In this blog I am trying to explain the concept of XAML.
XAML stands for Extensible Application Markup Language and
it is a declarative markup language. As applied to the .NET Framework
programming model, XAML simplifies creating a UI for a .NET Framework
application. You can create visible UI elements in the declarative XAML markup,
and then separate the UI definition from the run-time logic by using
code-behind files, joined to the markup through partial class definitions. XAML
directly represents the instantiation of objects in a specific set of backing
types defined in assemblies. This is unlike most other markup languages, which
are typically an interpreted language without such a direct tie to a backing
type system. XAML enables a workflow where separate parties can work on the UI
and the logic of an application, using potentially different tools.
When represented as text, XAML files are XML files that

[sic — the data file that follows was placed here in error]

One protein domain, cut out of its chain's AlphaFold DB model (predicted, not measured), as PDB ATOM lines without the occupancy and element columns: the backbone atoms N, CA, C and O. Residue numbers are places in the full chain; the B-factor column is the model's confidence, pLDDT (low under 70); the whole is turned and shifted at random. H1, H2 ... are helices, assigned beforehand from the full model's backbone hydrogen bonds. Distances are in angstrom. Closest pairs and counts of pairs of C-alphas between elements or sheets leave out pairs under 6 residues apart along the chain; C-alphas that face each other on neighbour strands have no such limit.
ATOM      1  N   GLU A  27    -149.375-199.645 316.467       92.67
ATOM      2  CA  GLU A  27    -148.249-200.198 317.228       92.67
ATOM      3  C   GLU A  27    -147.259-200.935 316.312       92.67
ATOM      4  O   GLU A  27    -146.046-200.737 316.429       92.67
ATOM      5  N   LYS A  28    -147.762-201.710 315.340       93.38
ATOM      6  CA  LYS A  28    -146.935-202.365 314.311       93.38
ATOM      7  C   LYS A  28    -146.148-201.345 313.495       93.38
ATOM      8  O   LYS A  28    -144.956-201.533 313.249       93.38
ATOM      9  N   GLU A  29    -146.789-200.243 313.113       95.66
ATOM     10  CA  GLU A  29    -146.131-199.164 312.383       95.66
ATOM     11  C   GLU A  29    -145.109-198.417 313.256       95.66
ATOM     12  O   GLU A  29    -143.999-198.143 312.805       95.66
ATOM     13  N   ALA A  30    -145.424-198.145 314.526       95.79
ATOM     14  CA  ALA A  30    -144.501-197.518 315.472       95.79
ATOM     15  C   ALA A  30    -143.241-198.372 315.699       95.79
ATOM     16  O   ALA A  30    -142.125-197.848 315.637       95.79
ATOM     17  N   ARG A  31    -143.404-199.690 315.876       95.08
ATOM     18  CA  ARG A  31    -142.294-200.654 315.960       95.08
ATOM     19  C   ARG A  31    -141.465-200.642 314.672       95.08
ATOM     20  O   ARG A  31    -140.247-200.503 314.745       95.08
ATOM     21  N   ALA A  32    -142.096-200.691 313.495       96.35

generally have the .xaml extension. The files can be encoded by any XML
encoding, but encoding as UTF-8 is typical.
The following example shows how you might create a button as
part of a UI. This example is just intended to give you a flavor of how XAML
represents common UI programming metaphors (it is not a complete sample).
<Button Content="Click Me!"/>
Properties of an object can often be expressed as attributes
of the object element. An attribute syntax names the property that is being set
in attribute syntax, followed by the assignment operator (=). The value of an
attribute is always specified as a string that is contained within quotation
<Button Background="Red" Foreground="White" Content="Click Me!"/>